First Animated Tentacle

28 Oct


Video here: Youtube

A week ago I decided to tackle Blender (the open source rendering and animation package) again, since I didn’t get anywhere the last time I tried.  It’s quite a steep learning curve, though I gather it’s much better with this latest version. I decided that the three things I’d most like to use it to illustrate were (1) monsters, (2) robots, and (3) alien landscapes. (Once a science fiction fan – always a science fiction fan). Just as you can never have too many monsters,  you can never have too many tentacles. This was an attempt to make a suitably alien tentacle. Not brilliant, but I think it’s a good start. Deciding to animate it – just to see if I could – was challenging but very satisfying.

Philosophy and Image Creation

I’m an engineer and computer programmer, and when I look at an image, I’m always mentally translating it into a table of numbers. Because that’s all a displayed image is – just an array of red/green/blue intensity values at N pixel locations. I think that carries over into my attitude to post-editing and cgi. It doesn’t matter to me whether an image was created by extremely careful photography, rougher photography + touching up in a photo-editor, rendering software, or even someone painstakingly filling in the pixels one by one with MS Paint. All that I care about it is the final image.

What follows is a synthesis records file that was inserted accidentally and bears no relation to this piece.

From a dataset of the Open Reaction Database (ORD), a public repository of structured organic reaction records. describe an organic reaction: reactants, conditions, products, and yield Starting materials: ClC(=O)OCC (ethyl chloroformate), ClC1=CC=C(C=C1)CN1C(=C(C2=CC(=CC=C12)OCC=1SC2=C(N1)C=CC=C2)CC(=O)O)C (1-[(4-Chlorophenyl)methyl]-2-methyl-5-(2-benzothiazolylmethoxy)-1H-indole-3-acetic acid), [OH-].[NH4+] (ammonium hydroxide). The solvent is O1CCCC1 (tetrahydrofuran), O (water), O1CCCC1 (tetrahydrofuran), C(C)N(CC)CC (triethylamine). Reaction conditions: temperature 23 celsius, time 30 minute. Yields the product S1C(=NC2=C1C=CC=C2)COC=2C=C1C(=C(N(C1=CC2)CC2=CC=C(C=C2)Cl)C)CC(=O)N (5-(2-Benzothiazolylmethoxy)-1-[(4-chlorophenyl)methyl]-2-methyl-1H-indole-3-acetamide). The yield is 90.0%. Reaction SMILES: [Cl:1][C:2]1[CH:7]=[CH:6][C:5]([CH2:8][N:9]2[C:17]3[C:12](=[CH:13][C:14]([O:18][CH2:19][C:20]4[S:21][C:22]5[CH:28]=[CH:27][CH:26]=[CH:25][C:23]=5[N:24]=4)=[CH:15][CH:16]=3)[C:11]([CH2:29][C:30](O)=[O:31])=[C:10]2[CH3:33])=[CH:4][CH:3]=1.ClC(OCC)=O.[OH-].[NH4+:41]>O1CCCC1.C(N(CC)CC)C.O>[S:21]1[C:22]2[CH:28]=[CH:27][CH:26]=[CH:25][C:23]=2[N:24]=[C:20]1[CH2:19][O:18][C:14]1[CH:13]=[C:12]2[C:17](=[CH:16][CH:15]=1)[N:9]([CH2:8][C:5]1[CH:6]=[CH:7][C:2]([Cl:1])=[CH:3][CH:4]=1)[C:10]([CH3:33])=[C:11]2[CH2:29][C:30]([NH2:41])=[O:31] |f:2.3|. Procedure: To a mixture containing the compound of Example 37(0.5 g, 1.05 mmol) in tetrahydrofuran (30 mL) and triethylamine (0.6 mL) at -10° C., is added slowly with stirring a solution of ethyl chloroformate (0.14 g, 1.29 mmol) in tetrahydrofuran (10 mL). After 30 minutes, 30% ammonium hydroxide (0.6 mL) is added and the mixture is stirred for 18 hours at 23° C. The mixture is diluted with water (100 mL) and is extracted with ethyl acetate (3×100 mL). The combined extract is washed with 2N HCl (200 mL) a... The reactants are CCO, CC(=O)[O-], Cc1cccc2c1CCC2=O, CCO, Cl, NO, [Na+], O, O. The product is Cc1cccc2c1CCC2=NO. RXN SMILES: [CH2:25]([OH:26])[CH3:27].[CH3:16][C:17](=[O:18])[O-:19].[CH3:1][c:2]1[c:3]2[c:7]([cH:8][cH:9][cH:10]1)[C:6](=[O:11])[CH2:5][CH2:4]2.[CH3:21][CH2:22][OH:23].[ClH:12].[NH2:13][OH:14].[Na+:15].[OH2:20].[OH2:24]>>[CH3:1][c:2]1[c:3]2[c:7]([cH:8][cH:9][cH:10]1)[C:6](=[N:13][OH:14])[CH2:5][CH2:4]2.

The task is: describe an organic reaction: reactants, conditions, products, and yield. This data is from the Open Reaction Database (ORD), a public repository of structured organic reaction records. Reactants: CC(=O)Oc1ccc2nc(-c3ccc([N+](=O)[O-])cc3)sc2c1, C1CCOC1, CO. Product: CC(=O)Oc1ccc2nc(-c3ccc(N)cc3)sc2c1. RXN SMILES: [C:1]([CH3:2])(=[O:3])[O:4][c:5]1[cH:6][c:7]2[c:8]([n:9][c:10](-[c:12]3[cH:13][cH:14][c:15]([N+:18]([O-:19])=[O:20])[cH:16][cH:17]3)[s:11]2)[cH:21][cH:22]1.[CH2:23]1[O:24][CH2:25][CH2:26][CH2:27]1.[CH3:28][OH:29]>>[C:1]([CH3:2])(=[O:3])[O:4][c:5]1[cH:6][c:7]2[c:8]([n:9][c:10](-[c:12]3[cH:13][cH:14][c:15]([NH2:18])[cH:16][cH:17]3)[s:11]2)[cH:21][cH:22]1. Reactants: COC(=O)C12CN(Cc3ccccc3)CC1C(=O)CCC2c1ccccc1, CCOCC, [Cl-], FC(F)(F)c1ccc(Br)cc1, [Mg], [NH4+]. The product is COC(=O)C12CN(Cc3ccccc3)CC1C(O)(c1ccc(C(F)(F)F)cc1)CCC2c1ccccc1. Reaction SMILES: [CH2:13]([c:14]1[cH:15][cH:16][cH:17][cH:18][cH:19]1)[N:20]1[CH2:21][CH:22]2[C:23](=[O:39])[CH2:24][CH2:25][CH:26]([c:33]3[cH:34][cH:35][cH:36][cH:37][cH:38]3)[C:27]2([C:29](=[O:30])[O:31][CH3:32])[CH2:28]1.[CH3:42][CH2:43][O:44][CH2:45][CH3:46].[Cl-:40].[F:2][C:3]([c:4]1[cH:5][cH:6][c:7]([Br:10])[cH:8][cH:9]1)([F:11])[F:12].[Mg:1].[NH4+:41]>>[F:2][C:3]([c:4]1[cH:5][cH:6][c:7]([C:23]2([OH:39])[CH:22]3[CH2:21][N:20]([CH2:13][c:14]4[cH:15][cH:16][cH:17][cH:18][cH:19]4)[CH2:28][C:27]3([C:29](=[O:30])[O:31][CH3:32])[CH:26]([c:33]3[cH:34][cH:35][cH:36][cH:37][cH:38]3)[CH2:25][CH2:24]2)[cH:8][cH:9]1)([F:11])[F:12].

This attitude is nowhere near universal. I’ve seen websites (including blogs I’ve visited because the author ‘liked’ my blog) with a proud declaration “All images on this site are un-modified and just as they came out of the camera”. Which is fine – it would be a boring world if we all thought the same – but makes an interesting contrast. To me it smacks of entering the Guiness Book of Records for hopping on one foot to the top of a mountain. It shows skill and determination, but no-one can tell from the triumphant photo at the summit just how you got there – and it’s much easier to walk.


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